11. 11.
    Triggle D.J., Janis RA: Nitrendipine: Binding sites and mechanisms of action. In: A Scriabine, S Vanov, and K Deck (eds) Nitrendipine. Urban and Schwarzenberg, Baltimore-Munich, 1984, pp. 33–52.Google Scholar
  12. 12.
    Reuter H: Divalent ions as charge carriers in excitable membranes. Prog Biophys Molec Biol,26: 1–43, 1973.CrossRefGoogle Scholar
  13. 13.
    Gould RJ, Murphy KMMM, Snyder SH: [ 3H] Nitrendipine-labeled calcium channels discriminate inorganic calcium agonists and antagonists. Proc Natl Acad Sci USA 79: 3656–3660, 1982.PubMedCrossRefGoogle Scholar
  14. 14.
    Nachshen DA, Blanstein MP: The effects of some organic calcium antagonists on calcium influx in presynaptic nerve terminals. Mol Pharm 16: 579–586, 1979.Google Scholar
  15. 15.
    Freedman SB, Miller RJ: Effects of nitrendipine on voltage sensitive calcium channels in brain and neuronal cultured cells. In: A Scriabine, S Vanov, and K Deck (eds) Nitrendipine. Urban and Schwarzenberg, Baltimore-Munich, 1984, pp 79–90.Google Scholar
  16. 16.
    Van der Kloot, Kita H: The effects of “calcium-antagonist” verapamil on muscle action potentials in the frog and crayfish and on neuromuscular transmission in the crayfish. Comp Biochem Physiol 50C: 121–125, 1975.Google Scholar
  17. 17.
    Tallman JF, Paul SM, Skolnick P, Gallagher DW: Receptors for the age of anxiety: Pharmacology of the benzodiaz-epines. Science 207: 274–281, 1980.PubMedCrossRefGoogle Scholar
  18. 18.
    Bowling AC, DeLorenzo RJ: Micromolar benzodiazepine receptors: identification and characterization in central nervous system. Science 216: 1247–1250, 1982.PubMedCrossRefGoogle Scholar
  19. 19.
    DeLorenzo RJ: The calmodulin hypothesis of neurotransmission. Cell Calcium 2: 365–385, 1981.PubMedCrossRefGoogle Scholar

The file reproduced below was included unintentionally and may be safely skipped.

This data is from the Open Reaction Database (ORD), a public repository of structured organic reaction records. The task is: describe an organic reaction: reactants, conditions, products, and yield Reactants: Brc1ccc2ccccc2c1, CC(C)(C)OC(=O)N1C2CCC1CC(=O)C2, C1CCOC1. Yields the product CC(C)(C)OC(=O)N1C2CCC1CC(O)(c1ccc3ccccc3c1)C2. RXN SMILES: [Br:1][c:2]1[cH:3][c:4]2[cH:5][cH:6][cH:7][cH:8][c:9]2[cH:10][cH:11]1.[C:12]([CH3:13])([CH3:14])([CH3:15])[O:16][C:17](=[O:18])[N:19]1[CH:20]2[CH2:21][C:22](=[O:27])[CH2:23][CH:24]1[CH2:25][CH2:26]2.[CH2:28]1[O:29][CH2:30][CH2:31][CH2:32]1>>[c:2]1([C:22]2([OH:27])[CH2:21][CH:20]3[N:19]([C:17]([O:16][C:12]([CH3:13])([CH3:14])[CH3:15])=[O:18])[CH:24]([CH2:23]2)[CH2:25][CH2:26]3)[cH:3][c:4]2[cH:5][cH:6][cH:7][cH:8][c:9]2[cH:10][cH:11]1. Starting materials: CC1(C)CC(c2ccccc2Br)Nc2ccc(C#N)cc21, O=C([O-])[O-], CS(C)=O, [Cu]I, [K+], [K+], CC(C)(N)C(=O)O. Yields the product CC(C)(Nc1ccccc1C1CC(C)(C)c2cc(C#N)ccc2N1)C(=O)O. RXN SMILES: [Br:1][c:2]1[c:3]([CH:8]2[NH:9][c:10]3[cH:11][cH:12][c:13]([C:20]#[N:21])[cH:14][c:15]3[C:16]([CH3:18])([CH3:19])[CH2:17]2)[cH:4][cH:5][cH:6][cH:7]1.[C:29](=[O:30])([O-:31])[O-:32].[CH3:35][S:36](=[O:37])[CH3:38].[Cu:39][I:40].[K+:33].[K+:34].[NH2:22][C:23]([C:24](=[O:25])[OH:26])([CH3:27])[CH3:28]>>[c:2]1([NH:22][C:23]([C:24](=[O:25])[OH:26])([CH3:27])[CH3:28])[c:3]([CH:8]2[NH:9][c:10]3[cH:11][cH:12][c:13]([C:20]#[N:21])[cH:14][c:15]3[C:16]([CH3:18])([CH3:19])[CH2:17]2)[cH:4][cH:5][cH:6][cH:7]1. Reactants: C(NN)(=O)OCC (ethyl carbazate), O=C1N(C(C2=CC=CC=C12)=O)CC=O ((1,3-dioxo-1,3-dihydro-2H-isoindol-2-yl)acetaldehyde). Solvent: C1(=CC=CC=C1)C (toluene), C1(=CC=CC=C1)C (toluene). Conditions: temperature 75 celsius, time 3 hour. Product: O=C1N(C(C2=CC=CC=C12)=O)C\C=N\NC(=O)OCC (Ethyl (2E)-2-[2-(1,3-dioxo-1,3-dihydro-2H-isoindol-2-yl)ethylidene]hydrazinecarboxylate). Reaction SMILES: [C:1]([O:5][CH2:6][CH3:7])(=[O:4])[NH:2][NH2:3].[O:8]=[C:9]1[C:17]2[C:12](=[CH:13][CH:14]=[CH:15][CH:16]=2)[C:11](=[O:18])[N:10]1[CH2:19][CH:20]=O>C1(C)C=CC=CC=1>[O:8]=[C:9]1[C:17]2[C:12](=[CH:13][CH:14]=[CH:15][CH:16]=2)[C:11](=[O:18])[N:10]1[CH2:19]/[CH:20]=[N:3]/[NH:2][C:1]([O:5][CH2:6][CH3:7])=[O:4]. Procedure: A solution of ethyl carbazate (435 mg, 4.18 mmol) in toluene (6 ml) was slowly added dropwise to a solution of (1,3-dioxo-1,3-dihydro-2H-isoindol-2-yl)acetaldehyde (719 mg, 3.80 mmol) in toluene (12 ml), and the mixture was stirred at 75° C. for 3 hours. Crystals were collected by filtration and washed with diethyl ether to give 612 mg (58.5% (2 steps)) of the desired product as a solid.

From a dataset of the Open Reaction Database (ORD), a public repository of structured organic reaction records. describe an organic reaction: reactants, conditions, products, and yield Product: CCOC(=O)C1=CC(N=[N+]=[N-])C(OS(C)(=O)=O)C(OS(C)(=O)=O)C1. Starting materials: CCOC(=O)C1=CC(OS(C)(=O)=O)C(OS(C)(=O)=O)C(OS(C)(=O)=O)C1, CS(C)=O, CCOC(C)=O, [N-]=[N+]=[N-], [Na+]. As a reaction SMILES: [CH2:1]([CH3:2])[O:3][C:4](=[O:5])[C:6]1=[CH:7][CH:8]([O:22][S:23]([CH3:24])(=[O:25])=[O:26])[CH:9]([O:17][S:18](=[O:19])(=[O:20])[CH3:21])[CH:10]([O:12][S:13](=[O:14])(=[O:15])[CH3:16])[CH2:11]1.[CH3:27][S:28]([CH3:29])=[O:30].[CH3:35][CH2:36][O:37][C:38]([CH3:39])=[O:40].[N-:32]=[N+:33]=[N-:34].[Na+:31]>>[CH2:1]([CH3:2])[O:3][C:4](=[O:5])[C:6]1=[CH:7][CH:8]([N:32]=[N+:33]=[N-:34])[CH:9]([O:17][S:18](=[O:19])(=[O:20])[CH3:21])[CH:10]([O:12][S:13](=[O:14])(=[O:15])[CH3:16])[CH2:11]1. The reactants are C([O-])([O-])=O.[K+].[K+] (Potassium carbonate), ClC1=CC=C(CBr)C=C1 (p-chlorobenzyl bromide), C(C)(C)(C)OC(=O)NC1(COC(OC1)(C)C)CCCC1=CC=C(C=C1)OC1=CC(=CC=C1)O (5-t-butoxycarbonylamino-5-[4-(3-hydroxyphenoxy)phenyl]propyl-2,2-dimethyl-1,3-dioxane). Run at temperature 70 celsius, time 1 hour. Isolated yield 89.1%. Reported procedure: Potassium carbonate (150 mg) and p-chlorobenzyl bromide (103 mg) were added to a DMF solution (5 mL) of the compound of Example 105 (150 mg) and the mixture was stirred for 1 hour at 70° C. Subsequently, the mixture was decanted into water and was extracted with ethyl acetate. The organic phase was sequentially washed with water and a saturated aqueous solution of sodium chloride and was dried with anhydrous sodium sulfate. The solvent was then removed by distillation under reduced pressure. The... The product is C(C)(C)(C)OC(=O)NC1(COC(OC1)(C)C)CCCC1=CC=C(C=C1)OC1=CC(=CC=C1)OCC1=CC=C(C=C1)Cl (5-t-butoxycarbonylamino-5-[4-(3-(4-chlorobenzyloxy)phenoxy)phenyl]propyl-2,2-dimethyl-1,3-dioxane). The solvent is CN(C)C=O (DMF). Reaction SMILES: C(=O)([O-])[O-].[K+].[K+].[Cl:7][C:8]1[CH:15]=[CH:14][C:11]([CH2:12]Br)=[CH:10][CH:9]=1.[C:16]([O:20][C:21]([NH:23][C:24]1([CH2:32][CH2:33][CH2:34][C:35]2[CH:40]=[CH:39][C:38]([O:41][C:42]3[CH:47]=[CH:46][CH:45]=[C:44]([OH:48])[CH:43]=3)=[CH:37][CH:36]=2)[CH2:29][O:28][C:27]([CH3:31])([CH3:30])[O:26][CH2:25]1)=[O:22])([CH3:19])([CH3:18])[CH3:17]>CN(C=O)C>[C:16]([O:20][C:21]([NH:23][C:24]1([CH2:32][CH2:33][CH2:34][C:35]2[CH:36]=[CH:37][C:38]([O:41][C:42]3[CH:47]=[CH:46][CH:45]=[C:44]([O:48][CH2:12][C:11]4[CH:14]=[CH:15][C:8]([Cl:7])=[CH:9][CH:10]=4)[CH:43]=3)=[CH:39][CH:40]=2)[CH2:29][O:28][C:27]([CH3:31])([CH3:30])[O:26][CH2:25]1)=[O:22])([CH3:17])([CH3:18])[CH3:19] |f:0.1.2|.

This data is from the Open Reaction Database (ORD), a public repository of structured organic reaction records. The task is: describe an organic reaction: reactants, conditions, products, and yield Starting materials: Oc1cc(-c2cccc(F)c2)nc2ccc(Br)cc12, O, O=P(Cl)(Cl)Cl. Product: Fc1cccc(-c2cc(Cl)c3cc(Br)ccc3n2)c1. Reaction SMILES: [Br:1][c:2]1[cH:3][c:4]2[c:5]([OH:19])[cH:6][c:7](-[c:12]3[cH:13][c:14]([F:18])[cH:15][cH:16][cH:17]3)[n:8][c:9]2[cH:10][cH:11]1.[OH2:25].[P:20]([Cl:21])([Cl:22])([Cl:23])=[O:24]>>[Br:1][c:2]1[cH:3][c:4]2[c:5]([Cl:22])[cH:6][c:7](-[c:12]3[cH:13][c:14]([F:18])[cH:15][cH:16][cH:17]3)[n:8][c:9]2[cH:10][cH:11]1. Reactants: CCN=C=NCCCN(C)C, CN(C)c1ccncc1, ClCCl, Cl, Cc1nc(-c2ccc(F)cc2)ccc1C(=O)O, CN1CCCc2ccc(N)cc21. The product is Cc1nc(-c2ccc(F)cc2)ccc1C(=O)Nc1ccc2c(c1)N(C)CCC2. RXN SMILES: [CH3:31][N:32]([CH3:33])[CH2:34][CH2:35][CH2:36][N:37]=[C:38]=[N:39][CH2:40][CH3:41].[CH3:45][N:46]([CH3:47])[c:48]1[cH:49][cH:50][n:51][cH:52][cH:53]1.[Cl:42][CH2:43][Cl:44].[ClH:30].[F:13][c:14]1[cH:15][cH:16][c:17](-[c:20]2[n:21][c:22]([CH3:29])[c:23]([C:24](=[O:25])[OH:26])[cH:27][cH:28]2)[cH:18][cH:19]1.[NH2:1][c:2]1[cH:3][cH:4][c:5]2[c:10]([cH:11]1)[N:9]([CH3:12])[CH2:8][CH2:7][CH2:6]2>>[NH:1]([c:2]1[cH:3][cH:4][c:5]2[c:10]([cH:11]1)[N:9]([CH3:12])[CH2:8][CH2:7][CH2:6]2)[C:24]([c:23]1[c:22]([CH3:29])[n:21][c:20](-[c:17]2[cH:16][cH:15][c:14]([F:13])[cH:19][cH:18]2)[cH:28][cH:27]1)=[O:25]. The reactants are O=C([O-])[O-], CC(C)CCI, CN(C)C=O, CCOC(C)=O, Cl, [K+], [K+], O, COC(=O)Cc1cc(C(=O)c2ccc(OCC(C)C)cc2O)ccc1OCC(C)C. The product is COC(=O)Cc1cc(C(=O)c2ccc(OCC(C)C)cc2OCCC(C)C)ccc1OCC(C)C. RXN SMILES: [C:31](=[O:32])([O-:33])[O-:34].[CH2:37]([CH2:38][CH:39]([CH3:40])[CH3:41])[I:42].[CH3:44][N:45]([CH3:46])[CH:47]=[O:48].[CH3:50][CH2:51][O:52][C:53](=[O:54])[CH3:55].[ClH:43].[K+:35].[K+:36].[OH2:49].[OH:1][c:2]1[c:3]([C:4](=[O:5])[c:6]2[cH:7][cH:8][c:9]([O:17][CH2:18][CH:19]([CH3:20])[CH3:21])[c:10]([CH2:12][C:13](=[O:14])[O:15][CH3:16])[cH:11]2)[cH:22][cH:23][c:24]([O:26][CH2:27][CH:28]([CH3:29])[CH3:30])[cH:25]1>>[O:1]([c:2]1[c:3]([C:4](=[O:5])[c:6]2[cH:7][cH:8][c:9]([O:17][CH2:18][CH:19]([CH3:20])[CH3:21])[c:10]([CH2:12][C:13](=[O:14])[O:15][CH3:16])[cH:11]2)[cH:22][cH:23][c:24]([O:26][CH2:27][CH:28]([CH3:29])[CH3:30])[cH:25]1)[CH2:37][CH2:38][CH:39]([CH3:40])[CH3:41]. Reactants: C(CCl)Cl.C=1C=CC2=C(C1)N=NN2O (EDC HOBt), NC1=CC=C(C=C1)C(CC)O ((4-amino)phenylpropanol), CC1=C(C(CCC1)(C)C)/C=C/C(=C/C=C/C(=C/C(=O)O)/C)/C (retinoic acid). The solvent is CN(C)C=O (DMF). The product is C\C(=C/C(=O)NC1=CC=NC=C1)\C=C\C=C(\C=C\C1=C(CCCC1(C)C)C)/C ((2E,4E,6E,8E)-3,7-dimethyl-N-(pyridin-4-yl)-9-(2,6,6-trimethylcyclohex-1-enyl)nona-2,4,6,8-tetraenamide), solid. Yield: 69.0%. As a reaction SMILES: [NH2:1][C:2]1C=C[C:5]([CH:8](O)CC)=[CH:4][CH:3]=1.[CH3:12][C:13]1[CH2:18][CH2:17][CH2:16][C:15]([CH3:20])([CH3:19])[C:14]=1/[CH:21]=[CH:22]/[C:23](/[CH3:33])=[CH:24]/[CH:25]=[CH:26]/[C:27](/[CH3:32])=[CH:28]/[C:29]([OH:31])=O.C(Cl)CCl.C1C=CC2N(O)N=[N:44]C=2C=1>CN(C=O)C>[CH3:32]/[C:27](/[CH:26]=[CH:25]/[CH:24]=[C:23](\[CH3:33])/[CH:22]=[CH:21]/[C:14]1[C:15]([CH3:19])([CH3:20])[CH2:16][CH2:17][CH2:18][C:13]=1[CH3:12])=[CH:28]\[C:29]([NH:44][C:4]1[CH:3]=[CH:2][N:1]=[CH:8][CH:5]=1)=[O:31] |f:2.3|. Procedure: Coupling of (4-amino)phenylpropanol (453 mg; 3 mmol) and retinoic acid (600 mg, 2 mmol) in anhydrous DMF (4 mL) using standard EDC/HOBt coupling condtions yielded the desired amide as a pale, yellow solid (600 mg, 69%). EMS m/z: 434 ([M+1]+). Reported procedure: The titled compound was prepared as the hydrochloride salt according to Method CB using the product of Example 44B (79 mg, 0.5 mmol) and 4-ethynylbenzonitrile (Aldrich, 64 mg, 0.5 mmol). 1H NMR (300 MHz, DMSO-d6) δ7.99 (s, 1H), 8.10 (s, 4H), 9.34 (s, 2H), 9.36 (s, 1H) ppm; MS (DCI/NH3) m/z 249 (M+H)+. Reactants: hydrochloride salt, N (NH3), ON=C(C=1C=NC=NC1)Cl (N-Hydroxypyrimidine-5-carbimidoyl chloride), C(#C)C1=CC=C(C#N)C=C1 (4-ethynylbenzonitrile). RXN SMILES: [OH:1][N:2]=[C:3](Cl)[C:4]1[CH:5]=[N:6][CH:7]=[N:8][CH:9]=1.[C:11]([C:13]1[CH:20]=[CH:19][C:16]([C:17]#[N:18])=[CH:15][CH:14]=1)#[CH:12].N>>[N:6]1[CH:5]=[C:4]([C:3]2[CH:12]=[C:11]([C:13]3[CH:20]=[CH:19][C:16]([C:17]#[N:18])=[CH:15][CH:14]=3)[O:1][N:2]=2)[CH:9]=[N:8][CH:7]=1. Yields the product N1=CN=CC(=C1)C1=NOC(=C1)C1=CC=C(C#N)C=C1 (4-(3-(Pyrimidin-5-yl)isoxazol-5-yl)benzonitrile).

20. 20.
    Leslie SW, Friedman MB, Coleman RR: Effects of chlordiaz-epine on depolarization-induced calcium influx into synaptosomes. Biochem Pharmacol 29: 2439–2443, 1980.PubMedCrossRefGoogle Scholar
  21. 21.
    Taft WC, DeLorenzo RJ: Micromolar-affinity benzodiazepine receptors regulate voltage-sensitive calcium channels in nerve terminal preparations. Proc Natl Acad Sci USA 81: 3118–3122, 1984.PubMedCrossRefGoogle Scholar
  22. 22.
    Ferrendelli JA, Daniels-McQueen S: Comparative actions of phenytoin and other anticonvulsant drugs on potassium-and veratridine-stimulated calcium uptake in synaptosomes. J Pharma exp Ther 220: 29–34, 1982.Google Scholar
  23. 23.
    Mohler H, Battersby MK, Richards JG: Benzodiazepine receptor protein identified and visualized in brain tissue by a photoaffinity label. Proc Natl Acad Sci USA 77: 1666–1670, 1980.PubMedCrossRefGoogle Scholar
  24. 24.
    Meyer EM, Cooper JR: Cobalt ions dissociate between calcium uptake through voltage-dependent sodium and calcium channels in synaptosomes. Brain Res 265: 173–176, 1983.Google Scholar

Copyright information

© Martinus Nijhoff Publishing, Boston 1986

Authors and Affiliations

  • R. J. DeLorenzo
  • W. C. Taft
  • W. T. Andrews

There are no affiliations available

Personalised recommendations